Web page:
OTTAWA—Prime Minister-designate Justin Trudeau has promised to call a national inquiry into missing and murdered indigenous women, but now that it is on the radar, there is some pressure to make sure it is done right.
“We’re only going to get one chance at this, obviously. It’s really important that we do this right,” said Dawn Lavell Harvard, president of the Native Women’s Association of Canada (NWAC).
The Liberals have committed $40 million over two years to an inquiry that is expected to examine the root causes behind the more than 1,200 cases of missing or murdered indigenous women and girls.
The numbers are one thing, but those tasked with setting up a national inquiry will need to make difficult decisions about which stories to highlight, which families to hear from and which of the many systemic problems surrounding the issue to address.
Kim Stanton, legal director of the Toronto-based Women’s Legal Education and Action Fund, said the inquiry must be structured to attract the attention of Canadians throughout the entire process.
“A really good inquiry is a pedagogical exercise,” said Stanton, who wrote her doctoral dissertation on truth commissions and public inquiries and said getting a report at the end should not be the only goal.
“The point of an inquiry is to educate us about what is going on in our society that is wrong. It can do that, as it goes along, if it is well run and well organized and has various components that will enable the commissioners to more ably tackle the problem in a way that will engage the public, so that by the time they report, there is some political will to do something with the report.”
Everyone agrees the scope and mandate of the inquiry should not be set without first listening to the families of missing and murdered women.
“I think families should be a major part of that inquiry because we are the ones who are living through it and are still living through it,” said Laurie Odjick, whose daughter Maisy was 16 when she went missing from Maniwaki, Que., seven years ago with her friend Shannon Alexander, 17.
Odjick, who has always been on the fence about a national inquiry because she is skeptical of what it will achieve, also wants Trudeau to take charge of that crucial first step.
“He, himself, should meet with us and talk to us and ask us questions because that is something that was never done,” she suggested.
It remains to be seen whether Trudeau will take that step personally, as the new government is focused on preparing for the transition to power Wednesday, but Liberal MP Carolyn Bennett said there is an understanding that involving the families before launching an inquiry will be key to its success.
“Justin Trudeau believes you have to talk to the people with expertise and those with lived experience in order to get good policy or good processes,” said Bennett, who was the aboriginal affairs critic in the previous Parliament. “I think step number one is to be in touch with people who have been doing a substantial amount of work, but number one is the families.”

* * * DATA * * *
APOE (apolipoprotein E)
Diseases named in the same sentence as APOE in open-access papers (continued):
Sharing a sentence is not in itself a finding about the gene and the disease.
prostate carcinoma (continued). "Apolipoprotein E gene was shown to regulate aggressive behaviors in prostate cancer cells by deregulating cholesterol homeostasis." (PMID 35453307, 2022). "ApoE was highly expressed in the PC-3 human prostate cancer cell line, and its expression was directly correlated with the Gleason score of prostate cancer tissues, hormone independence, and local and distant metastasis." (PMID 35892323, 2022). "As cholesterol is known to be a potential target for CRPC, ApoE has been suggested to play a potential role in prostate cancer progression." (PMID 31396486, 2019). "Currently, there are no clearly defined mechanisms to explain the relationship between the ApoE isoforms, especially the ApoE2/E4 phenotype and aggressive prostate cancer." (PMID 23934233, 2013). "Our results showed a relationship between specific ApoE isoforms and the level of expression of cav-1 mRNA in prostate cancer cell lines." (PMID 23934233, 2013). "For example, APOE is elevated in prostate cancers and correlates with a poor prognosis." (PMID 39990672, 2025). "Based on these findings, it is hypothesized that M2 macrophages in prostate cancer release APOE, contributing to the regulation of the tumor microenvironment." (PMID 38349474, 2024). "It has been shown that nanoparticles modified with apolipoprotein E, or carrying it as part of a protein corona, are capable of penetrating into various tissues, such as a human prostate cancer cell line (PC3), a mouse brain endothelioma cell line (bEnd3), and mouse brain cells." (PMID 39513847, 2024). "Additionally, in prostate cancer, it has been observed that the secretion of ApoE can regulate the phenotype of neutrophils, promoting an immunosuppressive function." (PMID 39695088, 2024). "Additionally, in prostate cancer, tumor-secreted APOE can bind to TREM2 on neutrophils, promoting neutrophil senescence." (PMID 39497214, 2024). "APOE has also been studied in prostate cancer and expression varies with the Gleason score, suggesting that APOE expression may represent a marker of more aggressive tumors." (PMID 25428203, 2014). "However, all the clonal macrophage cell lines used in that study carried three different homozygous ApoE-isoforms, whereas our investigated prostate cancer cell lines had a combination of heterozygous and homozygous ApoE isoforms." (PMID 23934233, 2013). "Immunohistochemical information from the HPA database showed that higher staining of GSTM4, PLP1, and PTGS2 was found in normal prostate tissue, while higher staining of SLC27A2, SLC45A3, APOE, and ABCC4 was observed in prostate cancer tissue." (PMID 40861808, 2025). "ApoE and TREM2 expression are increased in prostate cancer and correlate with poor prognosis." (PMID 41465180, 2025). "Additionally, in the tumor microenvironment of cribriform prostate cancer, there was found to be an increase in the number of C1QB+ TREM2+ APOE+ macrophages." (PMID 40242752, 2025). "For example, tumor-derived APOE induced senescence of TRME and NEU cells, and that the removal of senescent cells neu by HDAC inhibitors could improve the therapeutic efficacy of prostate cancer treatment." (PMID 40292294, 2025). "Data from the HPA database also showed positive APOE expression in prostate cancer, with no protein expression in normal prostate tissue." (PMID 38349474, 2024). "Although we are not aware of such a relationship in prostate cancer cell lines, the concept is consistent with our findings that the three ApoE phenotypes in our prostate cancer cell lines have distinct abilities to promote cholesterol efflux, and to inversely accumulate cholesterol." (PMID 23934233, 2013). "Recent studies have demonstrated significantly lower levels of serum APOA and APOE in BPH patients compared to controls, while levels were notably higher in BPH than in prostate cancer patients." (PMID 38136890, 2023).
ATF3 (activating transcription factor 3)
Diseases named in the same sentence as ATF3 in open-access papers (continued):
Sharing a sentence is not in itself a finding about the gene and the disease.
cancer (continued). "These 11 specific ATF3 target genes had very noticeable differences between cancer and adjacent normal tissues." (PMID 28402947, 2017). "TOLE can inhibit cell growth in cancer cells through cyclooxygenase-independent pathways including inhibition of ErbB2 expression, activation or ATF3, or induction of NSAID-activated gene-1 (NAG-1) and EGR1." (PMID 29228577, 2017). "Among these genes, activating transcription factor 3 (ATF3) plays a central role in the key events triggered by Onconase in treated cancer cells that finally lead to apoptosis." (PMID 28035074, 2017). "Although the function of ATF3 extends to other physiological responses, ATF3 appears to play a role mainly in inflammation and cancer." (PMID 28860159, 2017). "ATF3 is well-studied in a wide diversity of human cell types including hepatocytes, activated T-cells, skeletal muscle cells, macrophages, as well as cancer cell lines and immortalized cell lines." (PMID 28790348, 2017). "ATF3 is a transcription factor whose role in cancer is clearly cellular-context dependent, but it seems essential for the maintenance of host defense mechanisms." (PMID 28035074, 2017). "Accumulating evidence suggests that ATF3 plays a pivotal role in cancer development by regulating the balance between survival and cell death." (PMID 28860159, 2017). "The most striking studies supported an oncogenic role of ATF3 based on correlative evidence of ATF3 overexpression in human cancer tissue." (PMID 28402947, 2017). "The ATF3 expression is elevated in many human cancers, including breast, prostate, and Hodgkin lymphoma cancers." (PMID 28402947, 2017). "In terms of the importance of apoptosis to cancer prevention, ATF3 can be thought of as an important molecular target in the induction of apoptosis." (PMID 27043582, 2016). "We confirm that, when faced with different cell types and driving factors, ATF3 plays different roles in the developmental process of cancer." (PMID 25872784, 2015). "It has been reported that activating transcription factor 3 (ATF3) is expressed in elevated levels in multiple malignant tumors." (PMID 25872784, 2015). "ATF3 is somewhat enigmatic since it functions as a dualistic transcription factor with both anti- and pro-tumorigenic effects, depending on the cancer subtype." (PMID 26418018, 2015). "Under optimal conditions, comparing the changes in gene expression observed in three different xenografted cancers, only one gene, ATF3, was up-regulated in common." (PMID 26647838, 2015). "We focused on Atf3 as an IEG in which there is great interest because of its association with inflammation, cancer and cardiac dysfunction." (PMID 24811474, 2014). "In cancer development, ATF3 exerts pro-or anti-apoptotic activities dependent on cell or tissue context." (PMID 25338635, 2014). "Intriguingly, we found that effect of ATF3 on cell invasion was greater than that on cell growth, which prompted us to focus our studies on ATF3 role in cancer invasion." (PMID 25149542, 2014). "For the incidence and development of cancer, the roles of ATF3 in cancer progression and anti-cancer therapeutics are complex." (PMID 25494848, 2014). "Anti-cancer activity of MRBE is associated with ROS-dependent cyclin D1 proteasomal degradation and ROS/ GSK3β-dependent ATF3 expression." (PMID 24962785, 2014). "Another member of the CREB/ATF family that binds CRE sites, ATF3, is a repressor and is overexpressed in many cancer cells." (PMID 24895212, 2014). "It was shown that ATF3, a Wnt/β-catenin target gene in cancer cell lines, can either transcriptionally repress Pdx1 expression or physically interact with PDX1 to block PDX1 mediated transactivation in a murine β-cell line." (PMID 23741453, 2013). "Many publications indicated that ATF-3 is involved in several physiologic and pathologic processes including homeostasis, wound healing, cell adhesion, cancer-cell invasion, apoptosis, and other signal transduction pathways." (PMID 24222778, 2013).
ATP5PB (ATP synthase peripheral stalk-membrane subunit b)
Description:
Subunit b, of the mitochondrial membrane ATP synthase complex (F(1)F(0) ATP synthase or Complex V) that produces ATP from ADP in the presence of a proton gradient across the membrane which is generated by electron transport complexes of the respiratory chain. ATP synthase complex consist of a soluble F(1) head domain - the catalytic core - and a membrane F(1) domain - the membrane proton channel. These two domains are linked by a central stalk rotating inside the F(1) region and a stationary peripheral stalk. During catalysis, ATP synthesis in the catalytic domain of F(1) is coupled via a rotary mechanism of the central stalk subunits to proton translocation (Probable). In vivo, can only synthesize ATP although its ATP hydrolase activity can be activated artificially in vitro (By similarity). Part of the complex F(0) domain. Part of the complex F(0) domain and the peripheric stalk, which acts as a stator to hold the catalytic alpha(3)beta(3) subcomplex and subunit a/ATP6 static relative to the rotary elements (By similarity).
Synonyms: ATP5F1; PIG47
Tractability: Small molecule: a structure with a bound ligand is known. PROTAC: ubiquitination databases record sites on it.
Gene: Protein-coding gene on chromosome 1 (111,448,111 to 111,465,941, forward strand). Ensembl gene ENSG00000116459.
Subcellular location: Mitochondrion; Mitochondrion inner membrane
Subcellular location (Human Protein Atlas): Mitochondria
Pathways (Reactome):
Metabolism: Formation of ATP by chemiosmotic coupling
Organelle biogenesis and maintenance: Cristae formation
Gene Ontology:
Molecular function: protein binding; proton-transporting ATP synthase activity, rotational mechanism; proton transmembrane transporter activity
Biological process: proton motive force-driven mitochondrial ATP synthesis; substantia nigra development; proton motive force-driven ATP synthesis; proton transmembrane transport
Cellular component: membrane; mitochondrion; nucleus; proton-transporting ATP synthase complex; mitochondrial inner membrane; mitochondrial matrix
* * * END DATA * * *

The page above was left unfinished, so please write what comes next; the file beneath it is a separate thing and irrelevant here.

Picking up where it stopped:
Whatever form the consultations take, many believe it should be done directly with families and aboriginal women at the grassroots level and not through national organizations such as the Assembly of First Nations.
“I know that many families have been hurt and there is a lot of trust issues with the (national organizations) with families. I think they need to stay out of it,” said Beverley Jacobs, a former president of NWAC, although she thinks the organizations and their expertise have other roles to play.
Tanya Kappo, an indigenous lawyer and activist, noted the grassroots have been playing a larger role in the conversation over the past few years, such as through the Idle No More movement with which she has been involved.
“They are perfectly capable of talking for themselves. I think they may have been quite clear, in that even though these organizations exist and may have some views, they don’t represent the voices of the people at the grassroots,” said Kappo.
Harvard, of the NWAC, said she understands those concerns.
“Even just for me, trying to ensure that we have consulted with and really come to a consensus of the opinions and the concerns of all of our women, from the East Coast right to (Vancouver’s) Downtown Eastside, that’s a huge challenge,” she said. “That’s why it is important for those grassroots organizations to have a voice, to have a space, to have support, to have standing.
“We don’t want to see our women being pushed out of the process and have it being taken over by political leaders who essentially came much later to the process.”
By the numbers
718,500: Number of aboriginal females in Canada, representing 4.3 per cent of the population (Source: 2011 National Household Survey)
1,017: Number of aboriginal female victims of homicide across all police jurisdictions from 1980 to 2012, representing about 16 per cent of all female homicides (Source: Missing and Murdered Aboriginal Women: A National Operational Overview, RCMP, 2014)
174: Number of aboriginal females missing, representing 10 per cent of all missing-persons cases involving women and girls, since 1951 (Source: Missing and Murdered Aboriginal Women: 2015 Update to the National Operational Overview, RCMP)